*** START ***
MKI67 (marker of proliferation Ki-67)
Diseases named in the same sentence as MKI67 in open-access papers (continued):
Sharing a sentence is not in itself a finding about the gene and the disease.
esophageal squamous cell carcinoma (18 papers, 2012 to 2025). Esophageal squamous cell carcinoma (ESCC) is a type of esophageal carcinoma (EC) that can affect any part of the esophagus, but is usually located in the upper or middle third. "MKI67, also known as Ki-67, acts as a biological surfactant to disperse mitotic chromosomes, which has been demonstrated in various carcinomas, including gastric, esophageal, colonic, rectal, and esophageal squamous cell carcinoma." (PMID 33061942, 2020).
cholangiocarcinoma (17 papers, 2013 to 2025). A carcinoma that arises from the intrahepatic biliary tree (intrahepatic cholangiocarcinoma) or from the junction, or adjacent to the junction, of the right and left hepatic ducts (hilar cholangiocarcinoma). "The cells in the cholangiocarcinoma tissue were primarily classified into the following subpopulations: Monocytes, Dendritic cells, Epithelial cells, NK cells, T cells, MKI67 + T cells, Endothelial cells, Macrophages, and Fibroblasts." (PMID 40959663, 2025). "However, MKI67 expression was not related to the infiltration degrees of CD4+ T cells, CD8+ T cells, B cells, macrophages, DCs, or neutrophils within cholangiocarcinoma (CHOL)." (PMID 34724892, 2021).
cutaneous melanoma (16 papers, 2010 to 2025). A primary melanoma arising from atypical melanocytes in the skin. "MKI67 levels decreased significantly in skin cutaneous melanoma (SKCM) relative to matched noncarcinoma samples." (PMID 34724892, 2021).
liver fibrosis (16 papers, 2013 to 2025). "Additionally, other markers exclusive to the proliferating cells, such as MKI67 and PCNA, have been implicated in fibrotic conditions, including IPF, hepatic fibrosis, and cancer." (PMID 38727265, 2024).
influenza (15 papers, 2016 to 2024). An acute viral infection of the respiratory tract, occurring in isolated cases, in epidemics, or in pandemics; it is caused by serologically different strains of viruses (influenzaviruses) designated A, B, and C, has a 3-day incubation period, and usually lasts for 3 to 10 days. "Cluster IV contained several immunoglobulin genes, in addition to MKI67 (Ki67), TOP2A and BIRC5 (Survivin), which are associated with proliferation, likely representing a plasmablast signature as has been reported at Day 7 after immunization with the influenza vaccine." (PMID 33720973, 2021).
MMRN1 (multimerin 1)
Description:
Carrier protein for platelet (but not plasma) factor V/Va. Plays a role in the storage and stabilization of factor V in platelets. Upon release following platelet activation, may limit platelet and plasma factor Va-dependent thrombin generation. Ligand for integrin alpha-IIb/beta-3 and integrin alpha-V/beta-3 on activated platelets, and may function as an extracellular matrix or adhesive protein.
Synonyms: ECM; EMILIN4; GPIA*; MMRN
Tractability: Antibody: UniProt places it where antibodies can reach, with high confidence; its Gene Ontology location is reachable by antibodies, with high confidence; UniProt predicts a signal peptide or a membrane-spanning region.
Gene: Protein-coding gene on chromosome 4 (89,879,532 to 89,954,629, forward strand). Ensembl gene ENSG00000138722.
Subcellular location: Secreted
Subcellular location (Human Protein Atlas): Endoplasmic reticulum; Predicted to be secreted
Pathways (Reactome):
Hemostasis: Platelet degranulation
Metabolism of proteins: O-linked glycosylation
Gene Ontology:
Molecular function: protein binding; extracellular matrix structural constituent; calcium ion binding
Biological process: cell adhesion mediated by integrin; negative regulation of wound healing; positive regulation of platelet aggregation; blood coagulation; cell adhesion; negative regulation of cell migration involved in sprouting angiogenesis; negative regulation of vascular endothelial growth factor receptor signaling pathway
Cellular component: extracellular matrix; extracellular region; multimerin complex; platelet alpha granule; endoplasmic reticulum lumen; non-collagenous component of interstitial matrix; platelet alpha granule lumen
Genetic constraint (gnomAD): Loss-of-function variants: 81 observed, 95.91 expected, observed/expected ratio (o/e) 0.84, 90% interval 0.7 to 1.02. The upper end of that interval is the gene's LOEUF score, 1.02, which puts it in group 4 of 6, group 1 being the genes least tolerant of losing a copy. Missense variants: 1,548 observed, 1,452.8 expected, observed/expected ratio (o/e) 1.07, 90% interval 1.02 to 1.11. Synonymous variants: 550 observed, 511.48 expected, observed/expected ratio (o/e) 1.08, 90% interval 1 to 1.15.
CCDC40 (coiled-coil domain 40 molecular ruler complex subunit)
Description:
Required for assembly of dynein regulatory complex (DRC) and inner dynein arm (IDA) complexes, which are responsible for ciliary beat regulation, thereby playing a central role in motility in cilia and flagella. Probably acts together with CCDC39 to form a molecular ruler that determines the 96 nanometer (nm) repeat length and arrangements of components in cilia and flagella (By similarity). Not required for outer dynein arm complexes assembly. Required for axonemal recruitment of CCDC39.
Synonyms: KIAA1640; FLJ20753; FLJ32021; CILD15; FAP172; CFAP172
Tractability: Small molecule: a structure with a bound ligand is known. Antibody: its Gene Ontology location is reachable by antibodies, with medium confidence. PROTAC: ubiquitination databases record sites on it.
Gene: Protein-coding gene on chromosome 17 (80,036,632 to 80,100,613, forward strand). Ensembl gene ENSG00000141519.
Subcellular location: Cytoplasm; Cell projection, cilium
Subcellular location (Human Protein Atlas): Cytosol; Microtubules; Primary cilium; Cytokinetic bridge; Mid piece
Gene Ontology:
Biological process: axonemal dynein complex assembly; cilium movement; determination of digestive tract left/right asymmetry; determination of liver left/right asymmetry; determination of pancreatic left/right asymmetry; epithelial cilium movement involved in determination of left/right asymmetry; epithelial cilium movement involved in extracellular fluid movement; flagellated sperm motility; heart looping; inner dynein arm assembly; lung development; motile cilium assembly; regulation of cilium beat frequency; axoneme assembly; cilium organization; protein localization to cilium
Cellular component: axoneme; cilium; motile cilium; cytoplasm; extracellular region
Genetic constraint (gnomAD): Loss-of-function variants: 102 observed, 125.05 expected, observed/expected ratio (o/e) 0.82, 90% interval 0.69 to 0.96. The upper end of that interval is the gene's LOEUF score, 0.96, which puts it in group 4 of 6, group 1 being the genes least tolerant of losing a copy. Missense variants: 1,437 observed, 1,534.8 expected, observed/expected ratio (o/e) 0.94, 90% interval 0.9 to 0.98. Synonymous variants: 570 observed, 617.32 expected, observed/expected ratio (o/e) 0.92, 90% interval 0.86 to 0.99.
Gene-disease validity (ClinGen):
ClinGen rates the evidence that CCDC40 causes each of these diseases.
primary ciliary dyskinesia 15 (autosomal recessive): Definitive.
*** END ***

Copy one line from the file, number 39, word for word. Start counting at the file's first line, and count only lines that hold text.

primary ciliary dyskinesia 15 (autosomal recessive): Definitive.